NV: Booking inventory invalid for lack of inventory and officer’s lack of memory of doing it

The booking inventory of defendant’s “bag” was invalid because of a lack of true inventory. The booking officer didn’t list what was in it because there was just too much stuff. Moreover, at the suppression hearing, she didn’t recall even doing it. Suppression affirmed. State v. Nye, 136 Nev. Adv. Op. 48, 2020 Nev. LEXIS 49 (July 30, 2020):

Here, the booking deputy did not produce an inventory detailing the contents of Nye’s backpack, and the State does not contend that the confiscated drugs and drug paraphernalia constituted the only contents in Nye’s backpack, such that the entry of “bag” on the inventory list accurately reflected Nye’s belongings. Instead, the booking deputy testified that while she does not recall conducting this search, she explained that if there are too many items in a container, like Nye’s backpack, then the department’s general practice is to list the bulk item as “bag” without inventorying its individual contents. The arresting officer also testified that he could not recall all the items present in Nye’s backpack when he discovered the drugs and drug paraphernalia therein. Because we infer from this testimony that the backpack held more than the confiscated contraband, and because the booking deputy failed to generate an inventory of the backpack wherein the contraband was discovered, we conclude that the proffered inventory list “cannot be fairly and accurately described as a true inventory of [Nye’s] personal property.” Weintraub, 110 Nev. at 289, 871 P.2d at 340 (invalidating a similarly vague inventory following the search of a vehicle); see also Greenwald, 109 Nev. at 811, 858 P.2d at 38 (“If [the police officer] was not going to inventory these articles [found in the bag] (and he did not), why, one wonders, did he unzip the toiletry bag and search its contents?”).

Furthermore, the State’s reliance on the mere existence of the department’s policy, without putting forth evidence demonstrating the validity of this search pursuant to said policy, compels us to conclude that the State failed to establish that the booking deputy adhered to the department’s policy during the search of Nye’s backpack. See Lafayette, 462 U.S. at 647 (explaining that while “it is not our function to write a manual on administering routine, neutral procedures of the station house[,]” we nevertheless must “assure against violations of the Constitution”). Despite department policy requiring the booking deputy to conduct the inventory search in camera view, the State failed to introduce any video evidence depicting the booking deputy’s inspection of the backpack. The record is likewise devoid of any testimonial evidence describing this search. In addition, Nye did not sign the inventory receipt for the property stored, as required by the department’s policy, and the State failed to address this omission. Because we determine the State failed to show that the booking deputy conducted the search pursuant to standard procedure, it also cannot be said that the booking deputy’s search of Nye’s backpack adequately served the purpose of an inventory search. See Weintraub, 110 Nev. at 289, 871 P.2d at 340 (explaining that the purpose of an inventory search is to protect personal property, insulate officers from charges of theft, and expose any possible danger).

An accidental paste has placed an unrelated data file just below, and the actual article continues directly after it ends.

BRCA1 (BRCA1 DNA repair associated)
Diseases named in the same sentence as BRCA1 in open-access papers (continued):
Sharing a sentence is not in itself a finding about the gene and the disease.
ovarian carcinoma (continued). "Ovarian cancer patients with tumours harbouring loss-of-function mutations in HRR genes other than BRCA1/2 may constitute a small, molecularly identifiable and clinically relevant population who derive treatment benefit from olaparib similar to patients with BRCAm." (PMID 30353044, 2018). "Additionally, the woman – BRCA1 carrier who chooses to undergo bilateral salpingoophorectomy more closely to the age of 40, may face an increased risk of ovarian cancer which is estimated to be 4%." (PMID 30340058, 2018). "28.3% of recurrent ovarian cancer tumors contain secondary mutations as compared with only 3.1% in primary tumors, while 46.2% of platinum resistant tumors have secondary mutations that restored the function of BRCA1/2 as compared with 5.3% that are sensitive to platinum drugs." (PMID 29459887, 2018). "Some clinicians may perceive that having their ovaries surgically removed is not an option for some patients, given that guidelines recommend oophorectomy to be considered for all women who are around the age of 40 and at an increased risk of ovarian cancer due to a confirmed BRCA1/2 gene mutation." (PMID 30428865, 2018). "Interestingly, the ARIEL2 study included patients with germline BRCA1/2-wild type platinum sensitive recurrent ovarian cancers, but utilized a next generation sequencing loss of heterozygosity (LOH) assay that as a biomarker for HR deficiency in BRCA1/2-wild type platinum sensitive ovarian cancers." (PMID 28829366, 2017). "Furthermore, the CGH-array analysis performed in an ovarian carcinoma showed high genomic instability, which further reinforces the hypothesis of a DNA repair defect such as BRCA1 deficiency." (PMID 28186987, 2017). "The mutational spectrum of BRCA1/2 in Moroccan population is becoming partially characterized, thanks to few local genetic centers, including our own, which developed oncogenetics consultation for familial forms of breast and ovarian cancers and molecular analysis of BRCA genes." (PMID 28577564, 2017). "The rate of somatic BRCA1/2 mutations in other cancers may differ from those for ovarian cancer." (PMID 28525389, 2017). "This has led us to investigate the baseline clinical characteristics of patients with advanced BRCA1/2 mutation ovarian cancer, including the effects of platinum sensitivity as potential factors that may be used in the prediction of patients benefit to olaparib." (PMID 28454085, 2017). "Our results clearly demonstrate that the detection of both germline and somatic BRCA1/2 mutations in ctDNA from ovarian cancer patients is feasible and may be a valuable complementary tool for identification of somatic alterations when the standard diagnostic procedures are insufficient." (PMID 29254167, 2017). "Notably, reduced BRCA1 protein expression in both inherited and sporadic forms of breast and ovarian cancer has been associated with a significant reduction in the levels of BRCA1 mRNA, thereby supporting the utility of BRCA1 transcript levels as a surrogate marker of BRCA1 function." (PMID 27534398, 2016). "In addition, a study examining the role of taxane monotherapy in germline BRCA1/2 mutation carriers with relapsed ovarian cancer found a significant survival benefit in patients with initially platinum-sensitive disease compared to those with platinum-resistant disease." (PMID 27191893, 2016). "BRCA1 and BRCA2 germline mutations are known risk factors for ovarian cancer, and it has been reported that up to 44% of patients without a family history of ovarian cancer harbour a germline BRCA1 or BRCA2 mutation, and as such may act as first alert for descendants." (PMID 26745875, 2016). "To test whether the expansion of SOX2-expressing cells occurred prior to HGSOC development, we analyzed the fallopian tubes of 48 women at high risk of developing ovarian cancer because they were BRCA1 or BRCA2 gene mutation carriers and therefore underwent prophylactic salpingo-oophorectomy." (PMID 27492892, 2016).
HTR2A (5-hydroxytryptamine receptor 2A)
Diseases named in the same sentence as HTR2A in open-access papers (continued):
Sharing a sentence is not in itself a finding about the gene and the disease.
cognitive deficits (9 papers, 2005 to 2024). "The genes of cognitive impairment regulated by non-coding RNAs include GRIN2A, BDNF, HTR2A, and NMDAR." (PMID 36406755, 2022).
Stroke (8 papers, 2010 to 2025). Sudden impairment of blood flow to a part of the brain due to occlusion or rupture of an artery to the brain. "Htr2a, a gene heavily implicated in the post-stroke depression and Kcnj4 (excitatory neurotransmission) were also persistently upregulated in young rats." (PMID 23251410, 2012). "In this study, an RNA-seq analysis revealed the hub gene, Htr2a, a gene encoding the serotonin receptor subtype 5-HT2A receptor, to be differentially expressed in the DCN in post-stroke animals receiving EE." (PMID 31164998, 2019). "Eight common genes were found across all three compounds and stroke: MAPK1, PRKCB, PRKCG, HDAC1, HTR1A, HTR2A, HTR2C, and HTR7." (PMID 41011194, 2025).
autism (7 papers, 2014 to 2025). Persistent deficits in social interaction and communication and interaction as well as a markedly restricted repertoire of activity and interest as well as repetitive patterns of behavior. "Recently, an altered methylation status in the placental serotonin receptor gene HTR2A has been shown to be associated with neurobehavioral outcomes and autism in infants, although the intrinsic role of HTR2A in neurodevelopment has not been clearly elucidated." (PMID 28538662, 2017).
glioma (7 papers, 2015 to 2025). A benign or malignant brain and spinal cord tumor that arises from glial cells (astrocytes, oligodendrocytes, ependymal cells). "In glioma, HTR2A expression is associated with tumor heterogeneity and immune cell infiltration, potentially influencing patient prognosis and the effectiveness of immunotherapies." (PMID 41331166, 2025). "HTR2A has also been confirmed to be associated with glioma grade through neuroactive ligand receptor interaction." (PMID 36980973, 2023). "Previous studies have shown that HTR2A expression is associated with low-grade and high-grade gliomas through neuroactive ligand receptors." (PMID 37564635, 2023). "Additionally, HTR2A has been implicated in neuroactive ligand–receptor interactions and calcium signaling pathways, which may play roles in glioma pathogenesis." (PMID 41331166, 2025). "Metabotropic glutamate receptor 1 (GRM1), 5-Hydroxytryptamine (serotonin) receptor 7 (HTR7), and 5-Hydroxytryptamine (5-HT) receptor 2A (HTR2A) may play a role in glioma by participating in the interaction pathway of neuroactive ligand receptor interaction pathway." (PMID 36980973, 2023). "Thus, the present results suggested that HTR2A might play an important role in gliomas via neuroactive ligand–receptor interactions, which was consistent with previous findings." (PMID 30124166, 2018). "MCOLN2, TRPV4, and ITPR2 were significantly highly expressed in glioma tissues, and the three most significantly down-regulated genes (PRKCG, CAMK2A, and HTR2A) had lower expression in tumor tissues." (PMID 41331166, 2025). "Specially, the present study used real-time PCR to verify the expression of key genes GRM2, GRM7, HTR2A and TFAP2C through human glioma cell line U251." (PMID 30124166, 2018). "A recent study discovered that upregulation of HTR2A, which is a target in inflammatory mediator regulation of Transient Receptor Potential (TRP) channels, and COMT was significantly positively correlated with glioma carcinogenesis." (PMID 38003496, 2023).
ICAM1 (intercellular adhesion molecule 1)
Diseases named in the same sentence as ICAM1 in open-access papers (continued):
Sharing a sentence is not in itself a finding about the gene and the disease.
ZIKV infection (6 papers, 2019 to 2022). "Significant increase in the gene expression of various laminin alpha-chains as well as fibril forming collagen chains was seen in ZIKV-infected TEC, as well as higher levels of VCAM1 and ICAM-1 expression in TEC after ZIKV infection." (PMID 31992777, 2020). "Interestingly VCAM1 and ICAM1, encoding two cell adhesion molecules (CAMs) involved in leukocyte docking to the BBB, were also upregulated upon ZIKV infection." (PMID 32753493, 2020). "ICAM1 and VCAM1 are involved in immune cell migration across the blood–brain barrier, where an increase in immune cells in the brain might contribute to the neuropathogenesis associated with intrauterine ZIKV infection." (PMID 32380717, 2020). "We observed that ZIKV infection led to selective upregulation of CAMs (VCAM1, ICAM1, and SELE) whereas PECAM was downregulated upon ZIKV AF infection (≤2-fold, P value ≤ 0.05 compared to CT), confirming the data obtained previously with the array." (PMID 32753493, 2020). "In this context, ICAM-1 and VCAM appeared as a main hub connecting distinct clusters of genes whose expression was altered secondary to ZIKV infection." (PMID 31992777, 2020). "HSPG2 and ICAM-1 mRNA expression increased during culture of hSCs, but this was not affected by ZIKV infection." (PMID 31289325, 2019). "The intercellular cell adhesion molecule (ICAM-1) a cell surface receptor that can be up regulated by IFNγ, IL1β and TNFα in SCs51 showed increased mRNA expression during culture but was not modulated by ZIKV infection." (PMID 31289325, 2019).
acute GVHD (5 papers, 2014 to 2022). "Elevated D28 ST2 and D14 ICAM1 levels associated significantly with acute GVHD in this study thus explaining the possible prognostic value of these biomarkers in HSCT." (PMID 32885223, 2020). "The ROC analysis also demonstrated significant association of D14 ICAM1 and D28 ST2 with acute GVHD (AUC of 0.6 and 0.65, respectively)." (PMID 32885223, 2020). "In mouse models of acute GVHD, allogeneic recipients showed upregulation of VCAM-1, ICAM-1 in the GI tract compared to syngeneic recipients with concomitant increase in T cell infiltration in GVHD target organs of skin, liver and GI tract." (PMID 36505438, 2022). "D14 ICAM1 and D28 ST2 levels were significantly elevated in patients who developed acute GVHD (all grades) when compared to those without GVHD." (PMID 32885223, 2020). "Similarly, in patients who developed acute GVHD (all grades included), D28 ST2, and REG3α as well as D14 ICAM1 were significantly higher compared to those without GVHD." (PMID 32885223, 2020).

For these reasons, we hold that the search incident to arrest was invalid, and that the State failed to prove by a preponderance of the evidence that but for the officer’s unlawful search, the contraband would have been inevitably discovered through a lawful inventory search. See Camacho v. State, 119 Nev. 395, 402, 75 P.3d 370, 375 (2003) (explaining that the inevitable-discovery doctrine permits the introduction of evidence originally obtained by unconstitutional conduct if the prosecution establishes by a preponderance of the evidence that it would have been lawfully discovered). Accordingly, we affirm the district court’s order granting Nye’s suppression motion.

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